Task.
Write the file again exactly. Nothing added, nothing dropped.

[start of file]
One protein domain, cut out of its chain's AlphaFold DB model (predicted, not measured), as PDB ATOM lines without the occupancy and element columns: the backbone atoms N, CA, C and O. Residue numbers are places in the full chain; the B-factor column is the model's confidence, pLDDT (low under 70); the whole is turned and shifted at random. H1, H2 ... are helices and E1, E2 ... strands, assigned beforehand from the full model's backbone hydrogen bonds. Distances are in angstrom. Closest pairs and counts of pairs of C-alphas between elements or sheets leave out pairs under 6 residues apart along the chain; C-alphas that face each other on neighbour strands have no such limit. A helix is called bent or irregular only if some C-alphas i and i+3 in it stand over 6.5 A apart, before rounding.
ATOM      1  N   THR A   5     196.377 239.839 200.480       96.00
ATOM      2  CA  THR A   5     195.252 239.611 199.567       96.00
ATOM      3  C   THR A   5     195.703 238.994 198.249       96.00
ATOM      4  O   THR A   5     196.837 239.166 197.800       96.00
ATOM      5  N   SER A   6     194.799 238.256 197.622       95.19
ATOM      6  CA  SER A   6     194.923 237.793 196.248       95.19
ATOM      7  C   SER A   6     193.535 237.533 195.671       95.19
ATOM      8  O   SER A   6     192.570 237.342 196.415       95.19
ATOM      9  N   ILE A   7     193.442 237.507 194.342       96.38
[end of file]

One protein domain, cut out of its chain's AlphaFold DB model (predicted, not measured), as PDB ATOM lines without the occupancy and element columns: the backbone atoms N, CA, C and O. Residue numbers are places in the full chain; the B-factor column is the model's confidence, pLDDT (low under 70); the whole is turned and shifted at random. H1, H2 ... are helices and E1, E2 ... strands, assigned beforehand from the full model's backbone hydrogen bonds. Distances are in angstrom. Closest pairs and counts of pairs of C-alphas between elements or sheets leave out pairs under 6 residues apart along the chain; C-alphas that face each other on neighbour strands have no such limit. A helix is called bent or irregular only if some C-alphas i and i+3 in it stand over 6.5 A apart, before rounding.
ATOM      1  N   THR A   5     196.377 239.839 200.480       96.00
ATOM      2  CA  THR A   5     195.252 239.611 199.567       96.00
ATOM      3  C   THR A   5     195.703 238.994 198.249       96.00
ATOM      4  O   THR A   5     196.837 239.166 197.800       96.00
ATOM      5  N   SER A   6     194.799 238.256 197.622       95.19
ATOM      6  CA  SER A   6     194.923 237.793 196.248       95.19
ATOM      7  C   SER A   6     193.535 237.533 195.671       95.19
ATOM      8  O   SER A   6     192.570 237.342 196.415       95.19
ATOM      9  N   ILE A   7     193.442 237.507 194.342       96.38